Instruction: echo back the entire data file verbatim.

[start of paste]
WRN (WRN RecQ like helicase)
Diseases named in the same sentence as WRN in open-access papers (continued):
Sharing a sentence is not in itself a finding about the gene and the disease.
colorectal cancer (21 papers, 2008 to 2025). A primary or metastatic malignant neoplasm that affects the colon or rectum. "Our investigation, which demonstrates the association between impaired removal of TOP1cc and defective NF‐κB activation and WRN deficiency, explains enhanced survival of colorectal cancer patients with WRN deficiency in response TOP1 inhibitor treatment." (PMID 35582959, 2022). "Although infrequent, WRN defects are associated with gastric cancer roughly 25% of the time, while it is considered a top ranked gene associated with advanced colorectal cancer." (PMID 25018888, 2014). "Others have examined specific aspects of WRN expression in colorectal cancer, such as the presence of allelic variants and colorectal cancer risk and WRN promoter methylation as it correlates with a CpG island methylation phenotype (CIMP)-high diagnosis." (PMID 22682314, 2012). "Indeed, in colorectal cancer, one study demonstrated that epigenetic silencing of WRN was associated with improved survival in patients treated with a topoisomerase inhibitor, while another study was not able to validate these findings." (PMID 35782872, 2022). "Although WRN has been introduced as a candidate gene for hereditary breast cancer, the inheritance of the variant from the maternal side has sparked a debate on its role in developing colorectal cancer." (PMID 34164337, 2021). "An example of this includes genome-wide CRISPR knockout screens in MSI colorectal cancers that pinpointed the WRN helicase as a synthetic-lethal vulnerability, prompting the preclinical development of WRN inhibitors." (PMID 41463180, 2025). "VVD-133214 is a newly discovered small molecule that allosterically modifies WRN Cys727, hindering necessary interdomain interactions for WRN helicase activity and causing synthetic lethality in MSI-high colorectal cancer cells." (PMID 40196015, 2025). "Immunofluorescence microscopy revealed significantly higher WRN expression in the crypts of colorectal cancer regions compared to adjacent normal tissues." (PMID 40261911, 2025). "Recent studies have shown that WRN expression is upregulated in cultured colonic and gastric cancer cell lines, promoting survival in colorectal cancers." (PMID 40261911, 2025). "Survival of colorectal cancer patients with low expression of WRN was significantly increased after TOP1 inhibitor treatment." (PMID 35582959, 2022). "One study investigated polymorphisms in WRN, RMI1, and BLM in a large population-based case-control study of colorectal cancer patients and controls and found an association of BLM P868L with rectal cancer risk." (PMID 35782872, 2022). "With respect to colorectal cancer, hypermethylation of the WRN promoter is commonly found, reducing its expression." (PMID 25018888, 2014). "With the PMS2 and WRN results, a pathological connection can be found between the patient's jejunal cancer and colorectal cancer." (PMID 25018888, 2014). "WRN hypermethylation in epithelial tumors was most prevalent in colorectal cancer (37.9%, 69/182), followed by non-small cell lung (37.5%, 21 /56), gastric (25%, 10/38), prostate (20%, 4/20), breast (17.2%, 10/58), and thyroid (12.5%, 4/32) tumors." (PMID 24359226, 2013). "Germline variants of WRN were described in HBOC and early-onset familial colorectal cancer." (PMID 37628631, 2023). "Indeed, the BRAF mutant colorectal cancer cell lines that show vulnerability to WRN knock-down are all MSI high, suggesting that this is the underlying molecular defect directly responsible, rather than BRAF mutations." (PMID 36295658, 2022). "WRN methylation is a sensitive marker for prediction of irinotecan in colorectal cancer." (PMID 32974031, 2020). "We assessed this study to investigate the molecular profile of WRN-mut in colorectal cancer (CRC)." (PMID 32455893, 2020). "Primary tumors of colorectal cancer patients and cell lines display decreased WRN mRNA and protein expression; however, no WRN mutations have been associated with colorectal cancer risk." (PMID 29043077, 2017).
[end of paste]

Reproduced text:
WRN (WRN RecQ like helicase)
Diseases named in the same sentence as WRN in open-access papers (continued):
Sharing a sentence is not in itself a finding about the gene and the disease.
colorectal cancer (21 papers, 2008 to 2025). A primary or metastatic malignant neoplasm that affects the colon or rectum. "Our investigation, which demonstrates the association between impaired removal of TOP1cc and defective NF‐κB activation and WRN deficiency, explains enhanced survival of colorectal cancer patients with WRN deficiency in response TOP1 inhibitor treatment." (PMID 35582959, 2022). "Although infrequent, WRN defects are associated with gastric cancer roughly 25% of the time, while it is considered a top ranked gene associated with advanced colorectal cancer." (PMID 25018888, 2014). "Others have examined specific aspects of WRN expression in colorectal cancer, such as the presence of allelic variants and colorectal cancer risk and WRN promoter methylation as it correlates with a CpG island methylation phenotype (CIMP)-high diagnosis." (PMID 22682314, 2012). "Indeed, in colorectal cancer, one study demonstrated that epigenetic silencing of WRN was associated with improved survival in patients treated with a topoisomerase inhibitor, while another study was not able to validate these findings." (PMID 35782872, 2022). "Although WRN has been introduced as a candidate gene for hereditary breast cancer, the inheritance of the variant from the maternal side has sparked a debate on its role in developing colorectal cancer." (PMID 34164337, 2021). "An example of this includes genome-wide CRISPR knockout screens in MSI colorectal cancers that pinpointed the WRN helicase as a synthetic-lethal vulnerability, prompting the preclinical development of WRN inhibitors." (PMID 41463180, 2025). "VVD-133214 is a newly discovered small molecule that allosterically modifies WRN Cys727, hindering necessary interdomain interactions for WRN helicase activity and causing synthetic lethality in MSI-high colorectal cancer cells." (PMID 40196015, 2025). "Immunofluorescence microscopy revealed significantly higher WRN expression in the crypts of colorectal cancer regions compared to adjacent normal tissues." (PMID 40261911, 2025). "Recent studies have shown that WRN expression is upregulated in cultured colonic and gastric cancer cell lines, promoting survival in colorectal cancers." (PMID 40261911, 2025). "Survival of colorectal cancer patients with low expression of WRN was significantly increased after TOP1 inhibitor treatment." (PMID 35582959, 2022). "One study investigated polymorphisms in WRN, RMI1, and BLM in a large population-based case-control study of colorectal cancer patients and controls and found an association of BLM P868L with rectal cancer risk." (PMID 35782872, 2022). "With respect to colorectal cancer, hypermethylation of the WRN promoter is commonly found, reducing its expression." (PMID 25018888, 2014). "With the PMS2 and WRN results, a pathological connection can be found between the patient's jejunal cancer and colorectal cancer." (PMID 25018888, 2014). "WRN hypermethylation in epithelial tumors was most prevalent in colorectal cancer (37.9%, 69/182), followed by non-small cell lung (37.5%, 21 /56), gastric (25%, 10/38), prostate (20%, 4/20), breast (17.2%, 10/58), and thyroid (12.5%, 4/32) tumors." (PMID 24359226, 2013). "Germline variants of WRN were described in HBOC and early-onset familial colorectal cancer." (PMID 37628631, 2023). "Indeed, the BRAF mutant colorectal cancer cell lines that show vulnerability to WRN knock-down are all MSI high, suggesting that this is the underlying molecular defect directly responsible, rather than BRAF mutations." (PMID 36295658, 2022). "WRN methylation is a sensitive marker for prediction of irinotecan in colorectal cancer." (PMID 32974031, 2020). "We assessed this study to investigate the molecular profile of WRN-mut in colorectal cancer (CRC)." (PMID 32455893, 2020). "Primary tumors of colorectal cancer patients and cell lines display decreased WRN mRNA and protein expression; however, no WRN mutations have been associated with colorectal cancer risk." (PMID 29043077, 2017).